Tbc1d1/Tbc1d4 Deficiency Reduces Glycogen and Increases Triglyceride Concentrations in the Liver
We investigated the impact of Tbc1d1/Tbcd4 deficiency on the amount of triglycerides and glycogen in skeletal muscle and liver from mice fasted for 4 h. Hepatic glycogen concentrations were substantially decreased in D1KO, D4KO, and D1/4KO mice compared with WT controls (Fig. 8A). In contrast, fasting glycogen was increased in gastrocnemius (Fig. 8B) and quadriceps muscle (data not shown) of D1/4KO mice compared with WT controls. Abundance of glycogen synthase and phosphorylation (Ser641) in liver and muscle were not significantly different between the genotypes (Supplementary Fig. 8). Also, no differences in the abundance of glycogen synthase kinase 3α and phosphorylation (Ser21) were observed in liver and muscle (Supplementary Fig. 8). Hepatic triglyceride concentrations were increased in D1KO, D4KO, and D1/4KO mice (Fig. 8C), whereas triglycerides in muscle were not changed (Fig. 8D). Expressions of both forms of the gluconeogenic enzyme phosphoenolpyruvate carboxykinase (Pck1 and Pck2) were increased in liver from D1KO, D4KO, and D1/4KO mice (Fig. 8E and F).
In this study we investigated the impact of the combined inactivation of Tbc1d1 (D1KO) and Tbc1d4 (D4KO) on glucose and lipid metabolism in Tbc1d1/Tbc1d4 double-deficient (D1/4KO) mice. Our results demonstrate that both RabGAPs play critical roles in GLUT4 trafficking and glucose and lipid metabolism in muscle and adipose tissue.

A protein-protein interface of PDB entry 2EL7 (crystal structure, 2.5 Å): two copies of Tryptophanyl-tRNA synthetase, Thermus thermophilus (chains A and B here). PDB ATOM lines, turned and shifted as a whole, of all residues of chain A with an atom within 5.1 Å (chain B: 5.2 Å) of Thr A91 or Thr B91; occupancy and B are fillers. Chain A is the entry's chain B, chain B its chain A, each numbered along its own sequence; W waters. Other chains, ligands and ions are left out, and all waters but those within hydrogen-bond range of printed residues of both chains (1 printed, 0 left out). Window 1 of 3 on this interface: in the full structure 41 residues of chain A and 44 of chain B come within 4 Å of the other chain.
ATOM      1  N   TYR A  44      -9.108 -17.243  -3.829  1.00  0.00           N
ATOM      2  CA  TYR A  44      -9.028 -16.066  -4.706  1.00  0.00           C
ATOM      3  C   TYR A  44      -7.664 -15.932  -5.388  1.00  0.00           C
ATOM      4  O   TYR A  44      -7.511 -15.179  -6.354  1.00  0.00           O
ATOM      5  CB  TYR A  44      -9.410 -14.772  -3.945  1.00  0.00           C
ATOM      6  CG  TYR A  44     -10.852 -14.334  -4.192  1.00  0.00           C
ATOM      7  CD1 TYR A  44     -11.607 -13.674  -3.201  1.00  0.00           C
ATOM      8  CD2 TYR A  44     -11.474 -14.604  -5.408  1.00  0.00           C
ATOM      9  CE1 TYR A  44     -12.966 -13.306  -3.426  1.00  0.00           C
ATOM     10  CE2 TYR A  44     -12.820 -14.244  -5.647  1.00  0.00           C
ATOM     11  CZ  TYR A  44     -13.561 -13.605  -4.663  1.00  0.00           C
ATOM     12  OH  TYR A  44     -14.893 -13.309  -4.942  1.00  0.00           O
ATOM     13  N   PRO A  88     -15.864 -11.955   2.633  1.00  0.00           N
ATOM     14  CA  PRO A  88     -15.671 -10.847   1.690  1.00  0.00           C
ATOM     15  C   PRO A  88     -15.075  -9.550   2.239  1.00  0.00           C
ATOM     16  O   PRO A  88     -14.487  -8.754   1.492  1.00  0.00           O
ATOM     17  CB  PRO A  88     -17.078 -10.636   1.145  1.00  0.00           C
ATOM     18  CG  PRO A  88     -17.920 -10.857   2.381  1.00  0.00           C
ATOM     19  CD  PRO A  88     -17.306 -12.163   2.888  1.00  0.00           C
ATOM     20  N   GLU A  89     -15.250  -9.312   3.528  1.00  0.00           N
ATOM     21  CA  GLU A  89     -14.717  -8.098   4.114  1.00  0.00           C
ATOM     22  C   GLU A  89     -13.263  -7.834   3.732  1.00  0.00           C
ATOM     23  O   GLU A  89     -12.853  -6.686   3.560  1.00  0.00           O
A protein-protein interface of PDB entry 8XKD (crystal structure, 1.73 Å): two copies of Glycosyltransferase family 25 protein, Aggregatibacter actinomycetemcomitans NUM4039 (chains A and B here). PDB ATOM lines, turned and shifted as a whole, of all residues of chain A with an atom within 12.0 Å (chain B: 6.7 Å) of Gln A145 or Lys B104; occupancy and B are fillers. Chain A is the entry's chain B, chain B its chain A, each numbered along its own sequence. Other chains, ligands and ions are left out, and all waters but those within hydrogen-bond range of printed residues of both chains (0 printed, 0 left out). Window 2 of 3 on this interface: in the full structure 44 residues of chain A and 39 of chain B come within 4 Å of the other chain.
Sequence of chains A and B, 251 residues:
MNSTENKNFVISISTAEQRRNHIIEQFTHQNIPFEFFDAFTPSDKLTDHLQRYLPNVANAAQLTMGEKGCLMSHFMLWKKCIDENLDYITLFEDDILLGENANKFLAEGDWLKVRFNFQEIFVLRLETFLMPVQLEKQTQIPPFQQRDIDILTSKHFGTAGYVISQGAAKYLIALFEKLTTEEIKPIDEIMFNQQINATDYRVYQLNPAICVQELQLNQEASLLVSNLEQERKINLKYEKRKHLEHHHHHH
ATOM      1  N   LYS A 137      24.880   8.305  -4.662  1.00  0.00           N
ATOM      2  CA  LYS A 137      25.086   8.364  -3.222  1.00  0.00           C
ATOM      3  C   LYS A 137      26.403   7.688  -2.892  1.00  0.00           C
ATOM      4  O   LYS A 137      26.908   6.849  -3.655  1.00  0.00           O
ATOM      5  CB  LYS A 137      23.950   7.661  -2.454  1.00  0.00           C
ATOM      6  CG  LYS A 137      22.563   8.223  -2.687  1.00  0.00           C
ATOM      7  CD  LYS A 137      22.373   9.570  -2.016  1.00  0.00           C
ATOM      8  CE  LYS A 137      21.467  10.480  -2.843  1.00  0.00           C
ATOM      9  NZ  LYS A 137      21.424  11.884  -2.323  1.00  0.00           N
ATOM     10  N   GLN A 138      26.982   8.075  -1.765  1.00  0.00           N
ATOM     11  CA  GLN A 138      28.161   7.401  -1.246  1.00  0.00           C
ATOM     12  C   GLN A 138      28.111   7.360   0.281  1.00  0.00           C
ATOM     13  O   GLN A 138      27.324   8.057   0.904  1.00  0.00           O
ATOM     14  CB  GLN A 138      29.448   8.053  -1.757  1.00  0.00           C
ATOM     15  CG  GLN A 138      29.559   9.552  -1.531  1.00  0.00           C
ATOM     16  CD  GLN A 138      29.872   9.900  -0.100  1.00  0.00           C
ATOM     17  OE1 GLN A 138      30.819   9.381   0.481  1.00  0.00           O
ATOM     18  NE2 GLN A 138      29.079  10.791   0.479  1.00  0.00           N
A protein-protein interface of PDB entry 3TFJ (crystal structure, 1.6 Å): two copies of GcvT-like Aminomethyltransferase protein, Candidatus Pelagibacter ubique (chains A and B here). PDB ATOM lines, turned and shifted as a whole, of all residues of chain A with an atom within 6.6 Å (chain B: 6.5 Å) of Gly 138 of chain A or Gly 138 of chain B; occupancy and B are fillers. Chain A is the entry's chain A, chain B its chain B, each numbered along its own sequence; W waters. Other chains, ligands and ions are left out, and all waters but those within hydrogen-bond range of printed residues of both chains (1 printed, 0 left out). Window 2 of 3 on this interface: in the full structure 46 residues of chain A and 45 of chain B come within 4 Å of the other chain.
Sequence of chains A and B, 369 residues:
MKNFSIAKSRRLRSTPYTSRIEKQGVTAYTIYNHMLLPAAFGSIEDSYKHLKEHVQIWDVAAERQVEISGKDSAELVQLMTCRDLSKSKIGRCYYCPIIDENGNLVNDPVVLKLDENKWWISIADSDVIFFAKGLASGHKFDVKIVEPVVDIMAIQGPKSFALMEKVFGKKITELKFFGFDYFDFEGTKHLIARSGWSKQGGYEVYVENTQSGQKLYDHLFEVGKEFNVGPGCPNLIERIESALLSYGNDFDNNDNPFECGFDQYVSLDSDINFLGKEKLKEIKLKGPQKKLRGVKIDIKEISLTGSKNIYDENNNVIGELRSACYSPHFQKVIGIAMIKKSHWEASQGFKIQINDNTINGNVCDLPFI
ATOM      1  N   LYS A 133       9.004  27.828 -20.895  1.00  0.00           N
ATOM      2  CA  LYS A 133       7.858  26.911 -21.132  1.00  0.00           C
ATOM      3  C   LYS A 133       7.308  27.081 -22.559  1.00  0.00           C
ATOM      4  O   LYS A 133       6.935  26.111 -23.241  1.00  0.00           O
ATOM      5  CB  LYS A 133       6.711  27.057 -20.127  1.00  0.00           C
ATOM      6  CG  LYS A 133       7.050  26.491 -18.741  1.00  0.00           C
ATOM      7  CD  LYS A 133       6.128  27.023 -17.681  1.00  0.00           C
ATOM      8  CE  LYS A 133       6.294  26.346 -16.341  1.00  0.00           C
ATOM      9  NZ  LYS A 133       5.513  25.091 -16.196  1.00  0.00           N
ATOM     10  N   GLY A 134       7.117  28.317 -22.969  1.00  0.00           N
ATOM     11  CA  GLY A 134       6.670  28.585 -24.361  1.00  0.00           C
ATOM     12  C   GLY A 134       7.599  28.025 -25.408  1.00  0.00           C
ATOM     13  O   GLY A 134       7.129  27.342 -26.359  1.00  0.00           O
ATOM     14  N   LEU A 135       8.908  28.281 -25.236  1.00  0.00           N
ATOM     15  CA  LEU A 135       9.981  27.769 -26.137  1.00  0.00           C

On a standard diet, D1/4KO mice showed moderately reduced body weight and a trend toward reduced fat mass. Moreover, D1/4KO mice showed a reduced RQ, which resulted from a substantial increase in whole-body FAO and decreased use of carbohydrates as fuel. Both D1KO and D4KO mice displayed a similar reduction in body weight and RQ, suggesting that both Tbc1d1 and Tbc1d4 may contribute to energy substrate preference in the animals. In a previous study, animals expressing a signaling-deficient Tbc1d4-(T642A) mutant (33) also displayed reduced body weight, whereas Tbc1d4 knockout mice generated by Nestin-Cre/Lox-mediated deletion of the gene showed no significant change in body weight (14). In contrast, Tbc1d1 deficiency substantially reduced body weight and RQ in obese mice fed a high-fat diet, indicating a possible interaction of the gene with dietary fat and/or obesity (10).
Similar to the single knockout mice, D1/4KO mice had normal fasting glucose concentrations. In contrast to D1KO and D4KO animals, however, D1/4KO mice displayed markedly impaired tolerance to glucose, insulin, and AICAR, indicating an important role of both RabGAPs in glucose disposal in vivo. Thus, the impact of a single RabGAP knockout on glycemic control (i.e., D1KO and D4KO) seems to be largely compensated for by the residual RabGAP activity of the functioning gene, whereas inactivation of both RabGAPs leads to a pronounced impairment of glucose disposal. Interestingly, D1KO mice had reduced AICAR tolerance compared with D4KO animals, indicating an increased relevance of TBC1D1 in the AICAR response. This might reflect tissue-specific differences in the abundance of RabGAP and/or sensitivity of the RabGAPs to AICAR. The reduced postprandial glucose concentrations in D1/4KO mice could be related to a proposed function of the RabGAPs in insulin secretion (34,35). However, we did not observe genotype-specific differences in circulating insulin concentrations.